The US lags far behind its peers in providing families with the maternal and parental leave (even when it is good for business), health care, and wages/resources to help their own children develop strong character, traditionally the job of families and communities. That the educational-industrial complex will happily step up to move beyond teaching specific skills like reading, writing and computation, and specific curricular content, history, sciences, etc., into the well-paid work of developing psychological character traits is an extension of institutional power that citizens in a democracy should view with alarm.
Socializing Children in the Education-Industrial Complex
Poor and working-class families have no lobbying arm and no organized way to counter the education-industrial complex, comprised of wealthier professionals who themselves benefit from the culling out performed by grading and ranking in the education industry. The educational-industrial complex is armed with extended compulsory attendance laws that not only actually harm families, but completely remove accountability from the users of the system. Even progressives stumble with union issues. This is because the other set of workers within schools are children, or else they are products, either way the factory model shows its problematic nature. (There is a progressive movement to democratize unions and enable union members to work more closely with communities and families.)
But who represents the child? It can only be the parents but the schools have extended in loco parentis to build character education across K-12 in ways that take state socialization to a new level and replace families. Will we fund programs that fully support families or will the money be funneled instead to highly-paid professionals who want to expand the functions of schools to psychologically socialize children on a scale we have not before attempted so explicitly?
Schools must get more porous and flexible even as they expand services to ensure that families’ needs are what schools support, and not the needs of corporations or the education-industrial complex that has grown large using compulsory attendance and legal means to exclude families from power within the system itself.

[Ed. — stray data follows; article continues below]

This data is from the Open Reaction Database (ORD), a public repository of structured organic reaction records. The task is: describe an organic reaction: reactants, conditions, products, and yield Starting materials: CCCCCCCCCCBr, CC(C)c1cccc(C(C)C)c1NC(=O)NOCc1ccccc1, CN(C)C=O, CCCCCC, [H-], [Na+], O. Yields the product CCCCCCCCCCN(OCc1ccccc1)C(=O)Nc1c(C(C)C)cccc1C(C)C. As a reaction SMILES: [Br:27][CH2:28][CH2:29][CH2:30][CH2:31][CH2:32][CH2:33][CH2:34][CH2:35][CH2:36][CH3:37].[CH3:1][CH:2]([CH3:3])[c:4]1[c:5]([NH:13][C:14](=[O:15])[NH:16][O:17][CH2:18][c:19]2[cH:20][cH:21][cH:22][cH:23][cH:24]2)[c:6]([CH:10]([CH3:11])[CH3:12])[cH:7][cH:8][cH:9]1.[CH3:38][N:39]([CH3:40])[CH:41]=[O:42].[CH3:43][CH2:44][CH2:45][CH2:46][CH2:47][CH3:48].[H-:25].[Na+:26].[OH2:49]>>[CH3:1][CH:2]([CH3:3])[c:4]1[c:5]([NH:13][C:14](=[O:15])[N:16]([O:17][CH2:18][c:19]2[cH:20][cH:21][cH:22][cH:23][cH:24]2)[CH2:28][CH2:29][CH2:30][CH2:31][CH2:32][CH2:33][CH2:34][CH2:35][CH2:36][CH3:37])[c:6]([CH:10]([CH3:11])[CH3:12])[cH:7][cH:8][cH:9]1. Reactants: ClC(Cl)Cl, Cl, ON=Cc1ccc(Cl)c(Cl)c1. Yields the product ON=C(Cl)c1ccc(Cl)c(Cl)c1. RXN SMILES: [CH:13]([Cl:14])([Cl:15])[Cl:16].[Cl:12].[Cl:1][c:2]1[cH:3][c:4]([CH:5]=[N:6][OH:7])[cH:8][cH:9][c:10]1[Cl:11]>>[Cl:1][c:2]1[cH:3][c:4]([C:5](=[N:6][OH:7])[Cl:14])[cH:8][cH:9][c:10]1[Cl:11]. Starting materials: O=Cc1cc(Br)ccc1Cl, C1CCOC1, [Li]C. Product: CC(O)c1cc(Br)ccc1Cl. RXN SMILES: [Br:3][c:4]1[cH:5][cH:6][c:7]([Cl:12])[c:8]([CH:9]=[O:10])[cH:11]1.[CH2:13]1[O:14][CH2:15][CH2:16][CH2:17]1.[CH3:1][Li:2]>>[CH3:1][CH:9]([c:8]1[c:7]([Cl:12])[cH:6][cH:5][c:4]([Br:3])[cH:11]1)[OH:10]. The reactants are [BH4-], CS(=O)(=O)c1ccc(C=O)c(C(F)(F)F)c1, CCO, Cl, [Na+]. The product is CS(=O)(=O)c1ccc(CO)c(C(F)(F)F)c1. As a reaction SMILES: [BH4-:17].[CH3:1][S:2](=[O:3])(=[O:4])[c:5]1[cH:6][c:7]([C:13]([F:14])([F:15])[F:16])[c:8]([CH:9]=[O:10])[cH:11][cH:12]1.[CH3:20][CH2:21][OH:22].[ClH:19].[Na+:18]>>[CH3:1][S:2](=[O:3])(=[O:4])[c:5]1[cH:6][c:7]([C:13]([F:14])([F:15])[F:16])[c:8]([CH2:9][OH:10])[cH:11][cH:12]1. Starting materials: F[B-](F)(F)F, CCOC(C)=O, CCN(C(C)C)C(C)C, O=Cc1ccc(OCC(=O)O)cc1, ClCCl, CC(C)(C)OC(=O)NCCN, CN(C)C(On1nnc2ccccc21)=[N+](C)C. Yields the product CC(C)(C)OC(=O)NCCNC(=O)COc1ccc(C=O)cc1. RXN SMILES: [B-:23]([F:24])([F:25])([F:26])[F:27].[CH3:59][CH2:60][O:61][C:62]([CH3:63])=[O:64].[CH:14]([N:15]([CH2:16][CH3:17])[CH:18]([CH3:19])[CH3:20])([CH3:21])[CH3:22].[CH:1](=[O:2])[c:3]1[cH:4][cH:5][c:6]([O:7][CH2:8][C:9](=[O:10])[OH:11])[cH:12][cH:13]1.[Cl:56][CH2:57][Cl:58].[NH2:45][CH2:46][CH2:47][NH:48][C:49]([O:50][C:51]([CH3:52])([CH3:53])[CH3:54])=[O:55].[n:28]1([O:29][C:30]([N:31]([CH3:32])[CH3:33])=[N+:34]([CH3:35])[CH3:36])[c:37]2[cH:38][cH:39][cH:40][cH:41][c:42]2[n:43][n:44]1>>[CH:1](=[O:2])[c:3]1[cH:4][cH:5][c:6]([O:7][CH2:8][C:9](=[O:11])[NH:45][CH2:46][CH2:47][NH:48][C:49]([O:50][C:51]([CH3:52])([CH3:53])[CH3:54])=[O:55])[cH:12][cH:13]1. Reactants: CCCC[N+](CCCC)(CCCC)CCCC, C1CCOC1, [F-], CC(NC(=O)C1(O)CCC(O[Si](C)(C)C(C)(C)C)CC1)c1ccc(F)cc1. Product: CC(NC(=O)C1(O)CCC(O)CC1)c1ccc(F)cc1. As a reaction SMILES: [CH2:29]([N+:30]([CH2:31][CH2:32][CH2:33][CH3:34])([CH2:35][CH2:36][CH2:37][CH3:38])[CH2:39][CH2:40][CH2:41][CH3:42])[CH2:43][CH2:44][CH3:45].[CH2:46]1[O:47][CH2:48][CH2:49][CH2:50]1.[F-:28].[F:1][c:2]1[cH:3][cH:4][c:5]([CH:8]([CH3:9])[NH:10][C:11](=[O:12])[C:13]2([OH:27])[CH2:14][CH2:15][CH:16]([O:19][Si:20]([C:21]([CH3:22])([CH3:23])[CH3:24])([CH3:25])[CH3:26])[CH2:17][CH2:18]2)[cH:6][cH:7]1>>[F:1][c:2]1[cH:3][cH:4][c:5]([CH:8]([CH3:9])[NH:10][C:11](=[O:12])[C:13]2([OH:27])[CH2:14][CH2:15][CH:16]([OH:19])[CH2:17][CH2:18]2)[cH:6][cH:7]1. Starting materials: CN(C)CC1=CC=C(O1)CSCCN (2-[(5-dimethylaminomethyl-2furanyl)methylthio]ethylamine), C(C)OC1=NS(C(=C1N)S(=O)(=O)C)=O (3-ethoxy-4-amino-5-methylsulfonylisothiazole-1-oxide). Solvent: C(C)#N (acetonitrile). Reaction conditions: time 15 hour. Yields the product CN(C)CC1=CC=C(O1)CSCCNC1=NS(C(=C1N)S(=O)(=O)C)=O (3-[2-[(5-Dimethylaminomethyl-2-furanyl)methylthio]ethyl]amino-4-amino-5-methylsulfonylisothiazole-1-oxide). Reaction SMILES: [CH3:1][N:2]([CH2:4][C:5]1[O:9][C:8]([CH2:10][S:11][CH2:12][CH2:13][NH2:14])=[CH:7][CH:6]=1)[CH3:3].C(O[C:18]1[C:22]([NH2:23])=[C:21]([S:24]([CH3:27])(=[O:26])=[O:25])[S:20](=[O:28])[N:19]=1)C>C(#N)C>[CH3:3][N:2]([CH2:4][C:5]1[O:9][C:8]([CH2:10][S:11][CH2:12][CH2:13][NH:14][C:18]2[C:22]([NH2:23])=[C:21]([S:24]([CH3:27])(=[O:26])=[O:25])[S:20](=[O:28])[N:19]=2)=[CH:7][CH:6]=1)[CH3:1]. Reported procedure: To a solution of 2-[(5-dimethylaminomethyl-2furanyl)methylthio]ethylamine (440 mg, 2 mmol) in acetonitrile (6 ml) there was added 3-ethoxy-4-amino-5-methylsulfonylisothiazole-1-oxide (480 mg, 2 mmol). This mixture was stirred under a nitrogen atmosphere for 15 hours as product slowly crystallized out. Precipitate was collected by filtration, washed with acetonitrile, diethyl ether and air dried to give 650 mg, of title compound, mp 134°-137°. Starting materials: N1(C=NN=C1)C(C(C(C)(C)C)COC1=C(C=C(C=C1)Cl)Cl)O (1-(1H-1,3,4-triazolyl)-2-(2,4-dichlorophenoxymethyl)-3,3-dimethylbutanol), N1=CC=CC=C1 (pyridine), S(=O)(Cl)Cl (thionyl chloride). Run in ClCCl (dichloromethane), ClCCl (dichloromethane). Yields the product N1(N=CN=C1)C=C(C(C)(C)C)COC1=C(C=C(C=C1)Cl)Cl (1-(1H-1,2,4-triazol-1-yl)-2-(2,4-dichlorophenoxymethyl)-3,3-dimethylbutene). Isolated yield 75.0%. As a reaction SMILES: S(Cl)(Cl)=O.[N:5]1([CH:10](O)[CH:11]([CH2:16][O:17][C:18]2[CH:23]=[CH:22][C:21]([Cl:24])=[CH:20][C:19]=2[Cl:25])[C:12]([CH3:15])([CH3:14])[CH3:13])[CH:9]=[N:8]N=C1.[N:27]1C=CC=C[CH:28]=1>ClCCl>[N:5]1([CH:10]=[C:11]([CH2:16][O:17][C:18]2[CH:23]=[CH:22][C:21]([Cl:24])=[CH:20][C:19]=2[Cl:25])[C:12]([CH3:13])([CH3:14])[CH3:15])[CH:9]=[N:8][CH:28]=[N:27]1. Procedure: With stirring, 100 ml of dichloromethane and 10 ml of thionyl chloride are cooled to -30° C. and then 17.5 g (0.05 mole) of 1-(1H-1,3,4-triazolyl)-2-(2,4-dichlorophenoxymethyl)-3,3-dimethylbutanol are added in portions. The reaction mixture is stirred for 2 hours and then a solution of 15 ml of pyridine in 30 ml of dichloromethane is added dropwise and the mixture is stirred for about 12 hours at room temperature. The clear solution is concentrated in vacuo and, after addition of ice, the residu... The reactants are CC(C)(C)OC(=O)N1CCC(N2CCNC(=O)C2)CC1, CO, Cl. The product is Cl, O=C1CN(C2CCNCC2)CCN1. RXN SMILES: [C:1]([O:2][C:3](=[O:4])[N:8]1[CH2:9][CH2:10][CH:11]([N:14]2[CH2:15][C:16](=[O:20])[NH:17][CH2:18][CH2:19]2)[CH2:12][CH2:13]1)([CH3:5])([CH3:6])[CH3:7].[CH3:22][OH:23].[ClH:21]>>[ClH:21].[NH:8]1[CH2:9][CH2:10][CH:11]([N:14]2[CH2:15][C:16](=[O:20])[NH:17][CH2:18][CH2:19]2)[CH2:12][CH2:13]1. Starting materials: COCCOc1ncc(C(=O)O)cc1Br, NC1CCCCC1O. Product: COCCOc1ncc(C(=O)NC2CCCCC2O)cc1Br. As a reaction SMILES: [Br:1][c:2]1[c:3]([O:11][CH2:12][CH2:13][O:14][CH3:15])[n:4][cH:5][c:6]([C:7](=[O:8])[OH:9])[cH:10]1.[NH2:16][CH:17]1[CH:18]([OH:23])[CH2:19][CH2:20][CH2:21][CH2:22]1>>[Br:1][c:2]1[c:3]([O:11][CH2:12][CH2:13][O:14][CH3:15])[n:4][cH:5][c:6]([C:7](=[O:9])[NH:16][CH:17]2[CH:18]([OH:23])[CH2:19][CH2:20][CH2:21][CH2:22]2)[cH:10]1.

Could the state actually succeed in developing character education and thereby replace the family? Not if you read the literature on attachment theory and the inherent need for human beings to become attached and develop deep relationships with long-term adult figures. Note that Sweden, where wall-to-wall daycare after one year of age without the home care provisions allowed by Finland and Norway, is now grappling with psychological problems among young people. Discussions of fostering grit must ensure they are built on a foundation that grasps attachment theory and the human need for attachment within relationships that are family-based. Ultimately, the state cannot replace the family even if it does create jobs.
We Could Support Families to Help Kids
We could provide parents access to services that utilize research into character development and the demand for such services would be large in some areas. We could ensure that families controlled access to these services if we restructured schools to begin moving away from the factory model (ensuring every child gets the same thing poured into their head) and move toward a learning services model, whereby families can choose services and goals. That’s how homeschooling works, a truly grassroots movement of families.
Some think that poor families and students will not make good choices. There is no reason to think that poor parents will make worse choices than other families. But there is ample historic evidence that poor families will not be given the same choices to make nor will they be supported in ways that those with more resources are helped. If poorer families are truly given choices, they will do what most parents do and try hard to help their kids. In my experience, poorer families will want strong academic content more than many others.
The educational-industrial complex, or the upper professional classes, have shown complete willingness to extend state socialization in ways that should give pause to every citizen. The intense drive and monied resources put into this effort versus the lack of such drive and resources to support the policies that would actually help families themselves shows a side of this problem largely undiscussed in media. Families have no lobby, no paid professionals, and no billionaires who champion a social structure that has been decimated for poor and working-class people.
Poor and working-class children have suffered as their families have been decimated by wage decline and productivity theft, privatization of colleges, the low growth of public services like transportation, mass incarceration, and the public school system’s focus on test-based accountability, an outgrowth of a the now defunct factory model. Schools themselves must develop a learning services model to ensure that all services will be in the hands of families who have the power to choose for their children.
- state socialization expands
- real school reform (and a changing view of attendance)
- voluntary attendance
- mass schools and the truancy trap
- coercion is a core function of schools
Public domain image from Wikimedia Commons.